Then, move on to "The Sign Of Four". Do the same, read the first parts and if you can, without getting bored, read the second part as well. I prefer reading only the first part. Now, go on with the Memoirs Of Sherlock Holmes. I believe this is the best part of the whole book at least, in my opinion. You could go on in just about any order you want, but save "The Final Problem" for the last.
At one point, Watson lives alone while in the next story, he is Found in Baker Street. Here, You would get a tangential connection to Moriarty. And, it's here that Arthur Conan Doyle makes a small error. They just contain some other stories of Sherlock and his great detective skills and don't really have an overall "meta" plot and don't really give a sense of finality. As others have noted, you could read this novel entirely on its own, but Getting familiarity with Holmes's method would actually help you appreciate this novel more.
It also gives a pretty much satisfying conclusion to the whole book. Home Questions Tags Users Unanswered. In which order should the Sherlock Holmes stories be read?
Ask Question. Publication order? In-universe chronological order? Something else? Rand al'Thor Rand al'Thor Phase 1: Start with short stories from the first two series. Phrase 3: Go back to the new short stories. Phrase 4: Finish up the novels.
Mix and match from the two as you wish. The Valley of Fear The Hound of the Baskervilles This is somewhat chronological - which makes some sense; I think Doyle's best work was at the beginning. Most importantly, would someone completely new to Holmes get a good introduction to him by starting with the short stories, instead of meeting him together with Watson in A Study in Scarlet? It might also be worth noting that each of A Study in Scarlet and The Valley of Fear devotes the entire second half to a completely different kind of story, a flashback tale of adventure set on a different continent and not featuring Holmes at all.
This can be somewhat jarring, especially to new readers I certainly found it so. I might even recommend reading only the first half of each of these stories, maybe coming back to the second half later if you're really keen or a completist. Randal'Thor I think I'm a bit on the fence on starting with one of those novels vs. I think the quintessential Holmes lies in the short stories, and not in the novels. If you want to get a good picture of him, read some of those first. It's also better for readers who may not know if they even want to read Doyle at all. You can do a better evaluation after reading a few of the stories and getting a feel for the characters.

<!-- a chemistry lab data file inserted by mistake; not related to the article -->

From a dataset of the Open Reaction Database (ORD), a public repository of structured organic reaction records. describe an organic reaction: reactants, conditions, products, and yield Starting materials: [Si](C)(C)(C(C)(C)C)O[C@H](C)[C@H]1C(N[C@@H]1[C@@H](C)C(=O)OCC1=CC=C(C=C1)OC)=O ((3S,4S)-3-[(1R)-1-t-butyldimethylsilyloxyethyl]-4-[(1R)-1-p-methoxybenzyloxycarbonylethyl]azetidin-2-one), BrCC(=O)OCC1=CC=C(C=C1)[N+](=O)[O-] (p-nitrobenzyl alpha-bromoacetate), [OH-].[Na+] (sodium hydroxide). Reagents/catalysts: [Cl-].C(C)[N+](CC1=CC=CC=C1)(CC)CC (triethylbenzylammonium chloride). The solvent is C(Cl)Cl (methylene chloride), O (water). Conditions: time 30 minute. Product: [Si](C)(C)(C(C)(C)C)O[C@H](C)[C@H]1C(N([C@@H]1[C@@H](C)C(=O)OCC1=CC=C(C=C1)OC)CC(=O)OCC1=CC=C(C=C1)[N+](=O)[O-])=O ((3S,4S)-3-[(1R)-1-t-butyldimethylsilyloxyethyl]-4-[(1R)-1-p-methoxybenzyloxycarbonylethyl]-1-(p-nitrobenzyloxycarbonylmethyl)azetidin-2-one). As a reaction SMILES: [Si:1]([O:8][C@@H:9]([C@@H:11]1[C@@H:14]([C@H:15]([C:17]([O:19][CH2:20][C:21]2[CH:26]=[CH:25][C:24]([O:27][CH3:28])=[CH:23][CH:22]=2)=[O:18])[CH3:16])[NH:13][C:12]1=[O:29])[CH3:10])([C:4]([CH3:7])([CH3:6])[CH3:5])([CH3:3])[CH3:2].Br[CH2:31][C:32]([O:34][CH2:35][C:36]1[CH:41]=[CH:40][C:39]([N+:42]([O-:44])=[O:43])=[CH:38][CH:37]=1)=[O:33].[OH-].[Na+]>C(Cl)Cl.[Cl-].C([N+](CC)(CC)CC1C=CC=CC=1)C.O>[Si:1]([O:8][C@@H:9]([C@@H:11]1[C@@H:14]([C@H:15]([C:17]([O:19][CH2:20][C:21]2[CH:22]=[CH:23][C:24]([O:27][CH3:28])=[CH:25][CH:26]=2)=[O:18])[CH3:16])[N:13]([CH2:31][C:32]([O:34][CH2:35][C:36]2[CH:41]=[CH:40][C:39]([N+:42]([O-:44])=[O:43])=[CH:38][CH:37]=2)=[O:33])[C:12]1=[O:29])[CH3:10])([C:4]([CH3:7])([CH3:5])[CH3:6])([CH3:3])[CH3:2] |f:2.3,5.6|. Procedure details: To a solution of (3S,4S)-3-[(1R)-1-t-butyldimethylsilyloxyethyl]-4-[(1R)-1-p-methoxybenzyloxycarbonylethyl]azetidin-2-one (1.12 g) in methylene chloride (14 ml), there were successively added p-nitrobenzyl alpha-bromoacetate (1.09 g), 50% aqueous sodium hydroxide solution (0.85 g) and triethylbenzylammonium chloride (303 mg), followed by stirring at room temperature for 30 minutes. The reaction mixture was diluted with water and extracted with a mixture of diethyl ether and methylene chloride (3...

Randal'Thor Regarding those two novels: You're right; it's been a while since I read those. I forgot about how I felt about the ends. Randal'Thor I think starting with the short stories makes reading the first meeting later all the more enjoyable, because of the anticipation. I imagine finishing off with the most famous Holmes story of them all would probably be much more satisfying.
Liloh Rydstrom Liloh Rydstrom 21 1 1 bronze badge. Welcome to Stack Exchange, and thanks for your answer!
I tend to agree that A Study in Scarlet is a good place to start because it provides an introduction to Holmes for unfamiliar readers. Looking forward to your edit s to this answer :- By the way, if you haven't used Stack Exchange before, you might like to take the short tour , since this site doesn't work in the same way as a typical forum. OK, here's my two cents. Sid Sid 5 5 bronze badges. Could you edit this answer to include less unsupported opinion and more objective reasoning?
See also this meta post on reading-order questions. Especially in Part 4 of your answers, which is almost purely subjective. I'm not downvoting this, because you have included some reasoning for parts of your ordering, but I don't feel I can upvote until you flesh it out with more explanation. Randal'Thor I have tried to offer a bit more explanation on the said parts. Sign up or log in Sign up using Google.